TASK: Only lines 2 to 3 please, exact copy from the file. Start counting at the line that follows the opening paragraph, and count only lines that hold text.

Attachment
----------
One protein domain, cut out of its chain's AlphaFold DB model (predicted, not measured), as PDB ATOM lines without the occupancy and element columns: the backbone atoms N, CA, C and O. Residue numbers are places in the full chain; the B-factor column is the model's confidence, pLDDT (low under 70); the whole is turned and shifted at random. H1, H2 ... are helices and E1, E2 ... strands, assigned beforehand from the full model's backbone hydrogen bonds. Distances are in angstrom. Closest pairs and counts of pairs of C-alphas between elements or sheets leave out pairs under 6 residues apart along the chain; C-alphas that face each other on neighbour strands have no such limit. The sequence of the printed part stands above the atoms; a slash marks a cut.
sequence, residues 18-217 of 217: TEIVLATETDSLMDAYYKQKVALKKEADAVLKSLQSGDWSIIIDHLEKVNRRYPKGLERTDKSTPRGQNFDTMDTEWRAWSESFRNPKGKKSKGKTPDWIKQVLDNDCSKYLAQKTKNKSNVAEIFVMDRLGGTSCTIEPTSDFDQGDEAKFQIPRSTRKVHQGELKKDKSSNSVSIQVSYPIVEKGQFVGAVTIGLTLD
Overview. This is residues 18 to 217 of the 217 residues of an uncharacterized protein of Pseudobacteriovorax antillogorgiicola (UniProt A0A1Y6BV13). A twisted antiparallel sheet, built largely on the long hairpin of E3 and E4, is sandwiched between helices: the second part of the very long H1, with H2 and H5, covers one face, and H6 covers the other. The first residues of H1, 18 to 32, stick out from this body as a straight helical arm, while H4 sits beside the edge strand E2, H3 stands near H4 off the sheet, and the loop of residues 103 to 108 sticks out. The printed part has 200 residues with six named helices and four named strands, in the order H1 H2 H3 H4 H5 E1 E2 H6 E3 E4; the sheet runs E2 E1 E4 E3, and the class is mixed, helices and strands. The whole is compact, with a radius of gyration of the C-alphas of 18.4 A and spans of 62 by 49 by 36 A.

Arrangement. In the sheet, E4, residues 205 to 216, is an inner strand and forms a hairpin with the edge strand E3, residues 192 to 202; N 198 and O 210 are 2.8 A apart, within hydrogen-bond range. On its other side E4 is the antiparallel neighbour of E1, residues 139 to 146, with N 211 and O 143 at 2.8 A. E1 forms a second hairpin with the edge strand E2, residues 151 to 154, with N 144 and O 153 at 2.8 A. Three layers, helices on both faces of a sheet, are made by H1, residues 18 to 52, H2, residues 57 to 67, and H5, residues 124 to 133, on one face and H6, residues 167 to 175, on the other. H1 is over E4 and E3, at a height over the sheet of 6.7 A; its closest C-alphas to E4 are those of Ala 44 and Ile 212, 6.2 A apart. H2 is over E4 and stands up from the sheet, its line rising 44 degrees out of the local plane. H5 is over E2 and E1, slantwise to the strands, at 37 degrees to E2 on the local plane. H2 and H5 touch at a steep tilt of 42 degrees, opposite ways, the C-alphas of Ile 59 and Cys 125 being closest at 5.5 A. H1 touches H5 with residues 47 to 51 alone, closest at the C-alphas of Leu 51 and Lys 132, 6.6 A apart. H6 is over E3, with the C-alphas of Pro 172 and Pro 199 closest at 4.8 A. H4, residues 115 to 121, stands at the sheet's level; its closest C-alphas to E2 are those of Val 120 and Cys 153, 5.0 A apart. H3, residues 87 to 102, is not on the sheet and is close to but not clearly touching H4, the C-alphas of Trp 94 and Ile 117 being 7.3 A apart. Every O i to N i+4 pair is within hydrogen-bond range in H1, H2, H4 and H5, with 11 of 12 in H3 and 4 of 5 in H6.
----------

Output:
Overview. This is residues 18 to 217 of the 217 residues of an uncharacterized protein of Pseudobacteriovorax antillogorgiicola (UniProt A0A1Y6BV13). A twisted antiparallel sheet, built largely on the long hairpin of E3 and E4, is sandwiched between helices: the second part of the very long H1, with H2 and H5, covers one face, and H6 covers the other. The first residues of H1, 18 to 32, stick out from this body as a straight helical arm, while H4 sits beside the edge strand E2, H3 stands near H4 off the sheet, and the loop of residues 103 to 108 sticks out. The printed part has 200 residues with six named helices and four named strands, in the order H1 H2 H3 H4 H5 E1 E2 H6 E3 E4; the sheet runs E2 E1 E4 E3, and the class is mixed, helices and strands. The whole is compact, with a radius of gyration of the C-alphas of 18.4 A and spans of 62 by 49 by 36 A.

Arrangement. In the sheet, E4, residues 205 to 216, is an inner strand and forms a hairpin with the edge strand E3, residues 192 to 202; N 198 and O 210 are 2.8 A apart, within hydrogen-bond range. On its other side E4 is the antiparallel neighbour of E1, residues 139 to 146, with N 211 and O 143 at 2.8 A. E1 forms a second hairpin with the edge strand E2, residues 151 to 154, with N 144 and O 153 at 2.8 A. Three layers, helices on both faces of a sheet, are made by H1, residues 18 to 52, H2, residues 57 to 67, and H5, residues 124 to 133, on one face and H6, residues 167 to 175, on the other. H1 is over E4 and E3, at a height over the sheet of 6.7 A; its closest C-alphas to E4 are those of Ala 44 and Ile 212, 6.2 A apart. H2 is over E4 and stands up from the sheet, its line rising 44 degrees out of the local plane. H5 is over E2 and E1, slantwise to the strands, at 37 degrees to E2 on the local plane. H2 and H5 touch at a steep tilt of 42 degrees, opposite ways, the C-alphas of Ile 59 and Cys 125 being closest at 5.5 A. H1 touches H5 with residues 47 to 51 alone, closest at the C-alphas of Leu 51 and Lys 132, 6.6 A apart. H6 is over E3, with the C-alphas of Pro 172 and Pro 199 closest at 4.8 A. H4, residues 115 to 121, stands at the sheet's level; its closest C-alphas to E2 are those of Val 120 and Cys 153, 5.0 A apart. H3, residues 87 to 102, is not on the sheet and is close to but not clearly touching H4, the C-alphas of Trp 94 and Ile 117 being 7.3 A apart. Every O i to N i+4 pair is within hydrogen-bond range in H1, H2, H4 and H5, with 11 of 12 in H3 and 4 of 5 in H6.